Court decision changes standard for warrants in marijuana cases

PHOENIX — The smell of marijuana is no longer enough in Arizona for police to get a warrant and come busting down the door, the state Court of Appeals has ruled.

In a split decision, the judges acknowledged that the odor of the plant, whether fresh or freshly smoked, was enough to provide police with probable cause that a crime was taking place. And that provided the basis to go to a judge to seek permission to come in.

But Judge Peter Eckerstrom, writing for the majority, said all that changed in 2010 when voters approved the Arizona Medical Marijuana Act.

“Medical marijuana use pursuant to AMMA is lawful under Arizona law,” he wrote. “Therefore its scent alone does not disclose whether a crime has occurred.”

Put simply, Eckerstrom wrote, the smell of marijuana, absent some other evidence, does not provide the constitutional basis for a search. Instead, the court set up what it called an “odor-plus” standard.

The ruling is a setback for police and prosecutors who until now have not needed additional justification and argued to the court to uphold the warrant.

“Were we to adopt the state’s suggestion that scent alone furnishes probable cause of a crime, medical marijuana patients would become second-class citizens, losing their rights to privacy and security, including privacy within their own homes,” Eckestrom wrote.

David Euchner, an assistant Pima County public defender who argued the case, was cheered by the ruling. But he warned that the decision is not an absolute escape clause for those who possess marijuana illegally.

He said there clearly are situations where odor alone can provide the basis for a search, such as when someone is inhaling something in a public place. And Euchner said what someone tells police also could create sufficient probable cause for a warrant.

Amelia Cramer, the chief deputy Pima County attorney, agreed that the ruling is far from a blanket ban on police using the smell of marijuana to build a case against someone and get a warrant. But she said it is clear that odor alone won’t provide the basis for searches unless the ruling is overturned by the Arizona Supreme Court.

The case involves three police officers, one from South Tucson and two from Tucson, who said there was an “overpowering” odor of fresh marijuana coming from a warehouse in a four-unit complex. After obtaining a warrant based only on the smell, police entered and discovered 357 plants and 53 pounds of cultivated marijuana.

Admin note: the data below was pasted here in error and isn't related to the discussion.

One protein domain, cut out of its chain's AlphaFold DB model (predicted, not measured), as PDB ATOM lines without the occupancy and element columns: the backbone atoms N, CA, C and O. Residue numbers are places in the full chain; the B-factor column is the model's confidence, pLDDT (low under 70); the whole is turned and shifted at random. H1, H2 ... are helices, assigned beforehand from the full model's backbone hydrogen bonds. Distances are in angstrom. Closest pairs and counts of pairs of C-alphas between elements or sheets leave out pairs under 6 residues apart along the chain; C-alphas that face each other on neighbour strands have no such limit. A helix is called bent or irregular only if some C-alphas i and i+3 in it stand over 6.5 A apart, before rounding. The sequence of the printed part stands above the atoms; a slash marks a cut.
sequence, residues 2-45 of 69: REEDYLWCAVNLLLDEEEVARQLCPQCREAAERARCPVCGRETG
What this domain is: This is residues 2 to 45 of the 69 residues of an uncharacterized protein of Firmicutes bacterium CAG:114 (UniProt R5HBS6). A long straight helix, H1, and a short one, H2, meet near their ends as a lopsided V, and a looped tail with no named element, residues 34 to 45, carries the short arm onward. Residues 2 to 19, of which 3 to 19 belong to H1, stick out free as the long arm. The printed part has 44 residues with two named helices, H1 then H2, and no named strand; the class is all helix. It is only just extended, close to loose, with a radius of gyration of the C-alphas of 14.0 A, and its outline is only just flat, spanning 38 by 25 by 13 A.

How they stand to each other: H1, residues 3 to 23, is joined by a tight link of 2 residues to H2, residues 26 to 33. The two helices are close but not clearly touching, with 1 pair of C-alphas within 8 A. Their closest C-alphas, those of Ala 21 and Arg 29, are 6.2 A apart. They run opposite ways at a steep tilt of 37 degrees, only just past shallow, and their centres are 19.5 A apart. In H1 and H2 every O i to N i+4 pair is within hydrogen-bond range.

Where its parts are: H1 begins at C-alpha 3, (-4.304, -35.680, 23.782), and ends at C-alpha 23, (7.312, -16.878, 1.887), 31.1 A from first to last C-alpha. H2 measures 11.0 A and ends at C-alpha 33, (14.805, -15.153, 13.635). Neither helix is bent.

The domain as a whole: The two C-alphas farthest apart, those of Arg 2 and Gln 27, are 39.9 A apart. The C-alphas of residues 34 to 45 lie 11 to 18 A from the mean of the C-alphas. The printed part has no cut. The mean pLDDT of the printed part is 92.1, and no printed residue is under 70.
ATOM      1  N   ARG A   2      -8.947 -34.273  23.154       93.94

There also was evidence that the building served as a residence and items indicating a young child lived there.

Ronald J. Sisco II, who was an occupant, was subsequently arrested. His bid to have the search warrant quashed was rejected by a trial judge and he was found guilty.

Eckerstrom said a search warrant requires “probable cause.” And that, he said, requires that an officer show he or she knows facts which would conclude the items sought are connected with criminal activity.

More to the point, the judge said, a warrant cannot rely on behavior that might as equally be legal as illegal. And the 2010 vote changed all that.

“The possession of marijuana is not illegal per se, and therefore its scent alone does not disclose whether a crime has occurred,” Eckerstrom wrote.

The law allows individuals with a doctor’s recommendation to obtain up to 2 1/2 ounces of the drug every two weeks. It also allows dispensaries to grow an unspecified number of marijuana plants at off-site facilities. And caregivers can cultivate up to 60 plants.

Put another way, the smell of marijuana could indicate someone is possessing it illegally.

“However, a reasonable, prudent, and cautious person could not, in the absence of further information, form a well-founded belief that a criminal offense was committed,” the judge said.

Eckerstrom acknowledged the ruling may catch police off guard, as they have operated for years under the premise that marijuana is illegal under all circumstances.

“Law enforcement officers may therefore have understandably developed practices in accord with that now-outdated assumption,” he said.

Euchner said the ruling — and the new odor-plus standard — makes sense.

“It’s just like if they smell alcohol on a driver’s breath,” he said. Eucnher said it might be evidence someone has been driving drunk.

“It’s something an officer can ask more questions about,” he said. “But they can’t just arrest just because they smell alcohol on the breath.”

Euchner said a police officer who comes into contact with someone who smells of marijuana is free to ask questions, including whether the person has a legal right to possess the drug.

“The person may choose not to answer them,” he said.

Euchner said the new limits also are true even in situations where police might not normally need a warrant, such as when a vehicle has been stopped.

Still, there are limits to the reach of the ruling. For example, Eckerstrom pointed out the 2010 law does not authorize the use of marijuana in public.

“Therefore its smoke emanating from a public area would still provide probable cause for arrest and reasonable suspicion for an investigatory detention,” the judge said.

The ruling was not unanimous, with appellate Judge Philip Espinosa saying his colleagues were guilty of “innovative reasoning — and not in a good way. And he chided them for raising “alarmist fears” about police and SWAT teams invading homes of citizens based simply on the smell of marijuana.

He said the fact that the police could smell the marijuana from outside the building 60 feet away gave police reason to believe this wasn’t just some individual with 2 1/2 ounces of marijuana. And he said the building here had “none of the hallmarks” of a state-approved and regulated cultivation facility.


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